Cochineal is a water-soluble natural dye that is reasonably stable against light, heat, and oxidation. Because of the use of aluminium from alum for complexing, carmine can be described as a “semisynthetic” dye (Dapson, 2007). Amino carminic acid is used in acidic foods; the somewhat insoluble calcium carmine is used in many solid foods.
The European Commission has assigned an E-number of E120 (I) for purified carmine, while the number given for raw dye from ground insects with a carminic acid content of about 20% is E120 (II). Since January 5, 2011, a US FDA regulation requires all foods and cosmetics containing cochineal to declare it in the ingredients list.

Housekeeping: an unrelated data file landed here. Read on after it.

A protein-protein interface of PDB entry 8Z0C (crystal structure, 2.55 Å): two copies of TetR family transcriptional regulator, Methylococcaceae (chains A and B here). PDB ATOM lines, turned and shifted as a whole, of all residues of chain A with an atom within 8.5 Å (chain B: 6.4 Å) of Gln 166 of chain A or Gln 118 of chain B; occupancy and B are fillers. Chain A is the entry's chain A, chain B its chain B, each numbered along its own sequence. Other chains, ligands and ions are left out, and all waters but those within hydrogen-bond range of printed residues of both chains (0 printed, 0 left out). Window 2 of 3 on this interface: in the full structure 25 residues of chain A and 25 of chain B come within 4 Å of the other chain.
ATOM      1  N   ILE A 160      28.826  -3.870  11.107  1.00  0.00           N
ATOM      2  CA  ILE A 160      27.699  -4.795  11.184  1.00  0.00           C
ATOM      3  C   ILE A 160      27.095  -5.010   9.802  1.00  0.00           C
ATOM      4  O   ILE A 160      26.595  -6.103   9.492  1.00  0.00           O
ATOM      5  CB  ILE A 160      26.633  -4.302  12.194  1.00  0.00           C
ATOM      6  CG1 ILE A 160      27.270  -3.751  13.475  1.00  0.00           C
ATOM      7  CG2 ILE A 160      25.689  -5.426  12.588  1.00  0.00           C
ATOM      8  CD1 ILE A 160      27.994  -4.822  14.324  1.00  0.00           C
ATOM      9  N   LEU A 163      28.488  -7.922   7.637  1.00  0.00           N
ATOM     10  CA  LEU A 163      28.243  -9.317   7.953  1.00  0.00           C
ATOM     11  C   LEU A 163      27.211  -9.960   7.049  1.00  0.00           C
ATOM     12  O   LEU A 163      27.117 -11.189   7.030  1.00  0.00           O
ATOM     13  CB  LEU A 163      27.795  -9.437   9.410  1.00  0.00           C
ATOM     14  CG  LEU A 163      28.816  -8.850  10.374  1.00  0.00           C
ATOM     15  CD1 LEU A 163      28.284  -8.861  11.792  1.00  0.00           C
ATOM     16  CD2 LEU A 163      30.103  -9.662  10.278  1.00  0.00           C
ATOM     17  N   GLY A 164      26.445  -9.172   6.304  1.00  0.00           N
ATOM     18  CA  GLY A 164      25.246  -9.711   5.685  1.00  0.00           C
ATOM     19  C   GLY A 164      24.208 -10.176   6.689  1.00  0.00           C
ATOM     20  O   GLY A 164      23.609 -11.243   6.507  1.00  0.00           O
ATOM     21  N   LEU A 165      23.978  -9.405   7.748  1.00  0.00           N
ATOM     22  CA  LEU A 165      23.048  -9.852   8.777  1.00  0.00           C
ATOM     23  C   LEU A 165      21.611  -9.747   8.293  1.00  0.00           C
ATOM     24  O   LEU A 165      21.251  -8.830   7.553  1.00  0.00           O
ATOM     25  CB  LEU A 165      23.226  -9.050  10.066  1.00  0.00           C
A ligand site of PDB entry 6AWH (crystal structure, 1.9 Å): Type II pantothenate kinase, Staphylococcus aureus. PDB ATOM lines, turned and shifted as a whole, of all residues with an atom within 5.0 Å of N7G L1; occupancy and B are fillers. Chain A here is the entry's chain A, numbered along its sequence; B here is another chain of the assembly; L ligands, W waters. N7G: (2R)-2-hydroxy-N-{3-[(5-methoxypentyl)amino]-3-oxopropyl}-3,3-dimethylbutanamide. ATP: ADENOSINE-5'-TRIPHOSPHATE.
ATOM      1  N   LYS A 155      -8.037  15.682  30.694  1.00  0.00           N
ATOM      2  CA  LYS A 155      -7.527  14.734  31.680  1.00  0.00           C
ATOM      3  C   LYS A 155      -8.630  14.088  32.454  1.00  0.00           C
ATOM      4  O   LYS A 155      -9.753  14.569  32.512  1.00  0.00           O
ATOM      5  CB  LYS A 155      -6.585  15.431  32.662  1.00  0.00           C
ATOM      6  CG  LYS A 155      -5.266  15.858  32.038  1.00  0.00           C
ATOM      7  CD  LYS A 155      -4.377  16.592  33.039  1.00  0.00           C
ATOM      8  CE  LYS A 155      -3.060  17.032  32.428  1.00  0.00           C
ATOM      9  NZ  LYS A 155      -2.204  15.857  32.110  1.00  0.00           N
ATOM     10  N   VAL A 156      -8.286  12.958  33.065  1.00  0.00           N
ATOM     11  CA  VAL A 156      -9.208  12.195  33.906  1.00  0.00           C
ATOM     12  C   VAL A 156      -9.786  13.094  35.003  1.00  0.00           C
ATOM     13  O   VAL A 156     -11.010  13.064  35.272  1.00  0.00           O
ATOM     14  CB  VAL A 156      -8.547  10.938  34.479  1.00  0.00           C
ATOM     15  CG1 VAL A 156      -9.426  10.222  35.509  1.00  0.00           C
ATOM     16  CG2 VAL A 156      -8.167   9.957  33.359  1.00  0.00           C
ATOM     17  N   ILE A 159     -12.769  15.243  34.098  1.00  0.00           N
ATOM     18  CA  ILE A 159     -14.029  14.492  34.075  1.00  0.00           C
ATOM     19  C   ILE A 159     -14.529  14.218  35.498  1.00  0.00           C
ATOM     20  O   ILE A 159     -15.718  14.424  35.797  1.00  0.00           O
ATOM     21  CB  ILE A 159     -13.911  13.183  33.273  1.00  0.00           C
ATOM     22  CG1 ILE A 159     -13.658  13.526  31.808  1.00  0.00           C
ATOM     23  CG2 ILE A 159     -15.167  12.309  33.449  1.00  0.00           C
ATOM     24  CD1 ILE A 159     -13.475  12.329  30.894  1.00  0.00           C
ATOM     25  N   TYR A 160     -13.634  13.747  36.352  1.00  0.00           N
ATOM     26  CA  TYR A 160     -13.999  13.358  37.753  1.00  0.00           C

There is an azo dye, E124, that is close to cochineal called “cochineal red.” The color is similar but E124 is synthetic.
According to the FCC, carmine comes as bright red, friable pieces or as a dark red powder. It is the aluminium or calcium-aluminium lake on an aluminium hydroxide substrate. Carmine acid crystallizes from water as bright red crystals that darken at 130 °C and decompose at 250 °C. It is freely soluble in water, alcohol, and ether but insoluble in petroleum ether and chloroform.